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Plan and Care for Your Family's Future?

Obstetrical Care

From the family planning stages to postpartum, the professionals at Women's Health Group offer obstetrics care to women at all stages of pregnancy.

Learn more about the types of services we offer by clicking the options below:

  • Endometriosis
  • Family Planning
  • Pregnancy Management and Delivery
  • Postpartum Care
  • Prenatal Care
  • Sterilization
  • Ultrasounds
  • Midwifery
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Providers You Can Trust

The Women’s Health Group offers comprehensive obstetric and gynecologic services including in-office procedures, pelvic support treatment, and minimally invasive surgical techniques...
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Breastfeeding Support for Mothers

Breast milk is rich in essential calories, vitamins, minerals, and other nutrients that are vital to helping your baby grow. Breastfeeding, also referred to as nursing, is the process by which a mother produces a breast milk supply and feeds breast milk to her infant.

What does the breastfeeding process look like?

If you decide to try exclusively breastfeeding your baby from the outset, even if only for a short period of time, it's important to take initiative. Offer breast milk as soon as your baby is born and allow your baby to breastfeed as often as they want throughout the day. Just remember that breastfeeding more often means your breasts will produces more milk. If your baby is properly attached to the breast and you get enough milk within a day or two, then breastfeeding more often (or pumping between feeds) will show your body that you need to produce more milk.

Breastfeeding during the first hour can be very helpful to build up a milk supply as long as mother and baby are healthy. You can squeeze or pump milk to maintain your breast milk supply until the baby starts breastfeeding again. Pumping is a great way to keep your breasts stimulated regularly while you are at work or on errands, especially if your baby is sick or has temporarily stopped feeding.

How Popular Is Breastfeeding

As we continue to learn about breast milk and the benefits of breastfeeding, breastfeeding is gaining support and popularity in the US.

What To Expect When Breastfeeding

Every mother's experience with breastfeeding is unique. While your baby is learning how to latch, suck, and swallow, you will learn how to position your baby for feeding, identify hunger cues, and manage your breast milk supply. If you are breastfeeding a baby, your baby must not breastfeed for more than a few hours at a time in the first few weeks of life. As your milk supply comes in, you may experience leaking and your breasts may become larger, firm, warm, and uncomfortable. You may also experience sore nipples or pain while breastfeeding, which could be a sign that you have a plugged milk duct. Once your body adjusts to breastfeeding, these symptoms should slow down and become less prominent.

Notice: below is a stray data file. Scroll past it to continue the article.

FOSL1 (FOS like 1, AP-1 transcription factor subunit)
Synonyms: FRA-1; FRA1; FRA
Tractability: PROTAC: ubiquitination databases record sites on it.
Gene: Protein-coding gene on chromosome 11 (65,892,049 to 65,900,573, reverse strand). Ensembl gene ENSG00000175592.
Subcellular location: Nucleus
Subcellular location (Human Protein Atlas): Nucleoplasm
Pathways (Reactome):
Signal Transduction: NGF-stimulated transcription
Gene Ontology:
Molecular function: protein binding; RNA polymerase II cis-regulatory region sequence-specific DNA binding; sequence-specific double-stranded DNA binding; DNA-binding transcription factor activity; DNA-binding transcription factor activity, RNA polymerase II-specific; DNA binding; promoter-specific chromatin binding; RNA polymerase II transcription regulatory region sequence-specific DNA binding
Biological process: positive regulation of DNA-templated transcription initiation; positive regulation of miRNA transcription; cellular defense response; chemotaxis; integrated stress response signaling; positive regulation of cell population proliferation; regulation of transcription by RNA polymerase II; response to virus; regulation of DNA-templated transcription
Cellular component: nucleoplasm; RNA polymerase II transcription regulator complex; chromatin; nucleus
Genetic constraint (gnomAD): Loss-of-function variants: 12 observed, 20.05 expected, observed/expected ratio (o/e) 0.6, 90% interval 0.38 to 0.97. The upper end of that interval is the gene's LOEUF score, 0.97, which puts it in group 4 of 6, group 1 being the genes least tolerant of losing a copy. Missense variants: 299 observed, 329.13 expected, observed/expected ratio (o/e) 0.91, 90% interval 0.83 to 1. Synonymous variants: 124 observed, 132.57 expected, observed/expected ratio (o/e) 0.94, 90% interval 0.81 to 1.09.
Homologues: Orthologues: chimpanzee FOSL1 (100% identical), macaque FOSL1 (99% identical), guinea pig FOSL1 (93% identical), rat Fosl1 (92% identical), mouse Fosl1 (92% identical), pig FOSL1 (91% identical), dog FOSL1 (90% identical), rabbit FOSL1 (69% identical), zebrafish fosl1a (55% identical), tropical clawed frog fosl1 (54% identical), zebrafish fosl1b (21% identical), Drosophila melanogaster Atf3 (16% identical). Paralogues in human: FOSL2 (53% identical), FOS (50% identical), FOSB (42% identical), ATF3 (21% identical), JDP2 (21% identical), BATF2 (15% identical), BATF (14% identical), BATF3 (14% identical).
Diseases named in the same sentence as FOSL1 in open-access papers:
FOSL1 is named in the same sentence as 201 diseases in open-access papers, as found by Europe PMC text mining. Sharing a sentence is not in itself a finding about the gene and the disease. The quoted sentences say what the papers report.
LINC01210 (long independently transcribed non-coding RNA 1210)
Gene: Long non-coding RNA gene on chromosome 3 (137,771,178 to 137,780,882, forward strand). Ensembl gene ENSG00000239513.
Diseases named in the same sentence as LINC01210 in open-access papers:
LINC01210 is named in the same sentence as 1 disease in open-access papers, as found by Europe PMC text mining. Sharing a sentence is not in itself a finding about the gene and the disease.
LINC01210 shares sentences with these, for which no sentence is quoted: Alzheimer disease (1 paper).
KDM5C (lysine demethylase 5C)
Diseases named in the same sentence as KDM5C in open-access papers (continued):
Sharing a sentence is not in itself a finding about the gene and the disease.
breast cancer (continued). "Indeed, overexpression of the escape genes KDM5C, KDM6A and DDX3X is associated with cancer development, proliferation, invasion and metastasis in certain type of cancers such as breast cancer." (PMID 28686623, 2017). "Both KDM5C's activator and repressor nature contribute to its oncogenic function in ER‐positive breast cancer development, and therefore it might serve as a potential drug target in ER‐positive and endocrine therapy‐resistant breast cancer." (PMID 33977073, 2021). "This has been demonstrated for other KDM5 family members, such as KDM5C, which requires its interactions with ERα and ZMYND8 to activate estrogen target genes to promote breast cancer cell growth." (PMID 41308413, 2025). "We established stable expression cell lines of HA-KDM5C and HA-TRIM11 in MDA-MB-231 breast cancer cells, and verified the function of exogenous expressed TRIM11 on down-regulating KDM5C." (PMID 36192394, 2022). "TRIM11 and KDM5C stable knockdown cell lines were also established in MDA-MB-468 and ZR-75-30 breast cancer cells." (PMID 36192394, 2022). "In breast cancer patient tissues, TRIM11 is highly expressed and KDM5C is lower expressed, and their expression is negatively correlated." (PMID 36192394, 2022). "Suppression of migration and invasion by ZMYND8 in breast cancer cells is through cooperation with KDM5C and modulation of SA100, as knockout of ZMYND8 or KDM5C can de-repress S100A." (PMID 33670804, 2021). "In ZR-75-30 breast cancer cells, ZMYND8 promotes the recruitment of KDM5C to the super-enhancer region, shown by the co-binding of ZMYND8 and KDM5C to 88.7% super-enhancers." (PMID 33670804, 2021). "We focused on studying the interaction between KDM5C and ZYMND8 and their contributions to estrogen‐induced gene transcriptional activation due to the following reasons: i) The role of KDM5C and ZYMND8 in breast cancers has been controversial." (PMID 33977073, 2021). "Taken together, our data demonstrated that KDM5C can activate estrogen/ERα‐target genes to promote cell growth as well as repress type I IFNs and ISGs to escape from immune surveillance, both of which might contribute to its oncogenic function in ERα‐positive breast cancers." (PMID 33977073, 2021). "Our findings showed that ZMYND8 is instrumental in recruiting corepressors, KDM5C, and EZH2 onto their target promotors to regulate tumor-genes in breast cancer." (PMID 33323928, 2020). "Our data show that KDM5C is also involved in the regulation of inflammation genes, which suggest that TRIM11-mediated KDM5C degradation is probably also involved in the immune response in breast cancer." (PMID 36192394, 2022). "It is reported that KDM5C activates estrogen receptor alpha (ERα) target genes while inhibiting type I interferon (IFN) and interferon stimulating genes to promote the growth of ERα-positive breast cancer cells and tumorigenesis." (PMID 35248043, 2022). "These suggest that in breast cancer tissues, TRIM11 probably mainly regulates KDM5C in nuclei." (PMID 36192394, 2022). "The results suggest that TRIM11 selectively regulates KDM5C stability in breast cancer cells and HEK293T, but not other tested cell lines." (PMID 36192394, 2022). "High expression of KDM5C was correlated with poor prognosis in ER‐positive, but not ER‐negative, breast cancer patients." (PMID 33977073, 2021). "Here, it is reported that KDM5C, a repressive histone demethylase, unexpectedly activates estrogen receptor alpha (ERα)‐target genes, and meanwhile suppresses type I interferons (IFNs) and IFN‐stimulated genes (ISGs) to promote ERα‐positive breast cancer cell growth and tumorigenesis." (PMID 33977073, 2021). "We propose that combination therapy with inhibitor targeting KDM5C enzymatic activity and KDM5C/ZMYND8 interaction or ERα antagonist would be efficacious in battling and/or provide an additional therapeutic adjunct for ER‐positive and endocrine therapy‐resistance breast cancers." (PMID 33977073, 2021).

If you are struggling with any of the above or, if you have specific concerns, your lactation consultant will answer questions and help guide actions and decisions about breastfeeding during your hospital stay.

When Should You Stop Breastfeeding

Although breastfeeding can be painful and exhausting, most experts agree that feeding a newborn for at least the first six months is a healthy goal to set. After six months, you can offer your baby solid food and continue breastfeeding until the baby is at least 12 months old. Weaning can take place at any age up to 2 years or older.

Breastfeeding can be difficult for some women. If you notice any of the following signs, it may be time to see a lactation consultant or a doctor:

  • If your nipples or breasts are sore or swollen
  • If you have a plugged duct or breast infection
  • If you cannot produce enough breastmilk
  • If your baby isn't gaining weight

Be Seen By Our Lactation Consultants Today

If you would like to speak to one of our specialists about breastfeeding support, we invite you to contact The Women's Health Group at your nearest location to schedule an appointment today.
How often should I breastfeed?
Breastfeeding your newborn should be "on demand", which tends to be every 1.5 to 3 hours. Newborns typically breastfeed about 8 to 12 times per day for the first month. In the following months, this amount will decrease to about 7 to 9 times per day.
How long does breastfeeding take?
A newborn can nurse for up to 20 minutes on one or both breasts. As they get older and more skilled, they may only take about 5 to 10 minutes.
Should I alternate breasts?
Yes. It's a good idea to alternate breasts and try to give each the same amount of nursing time each day. This will ensure milk supply in both breasts and prevent painful engorgement.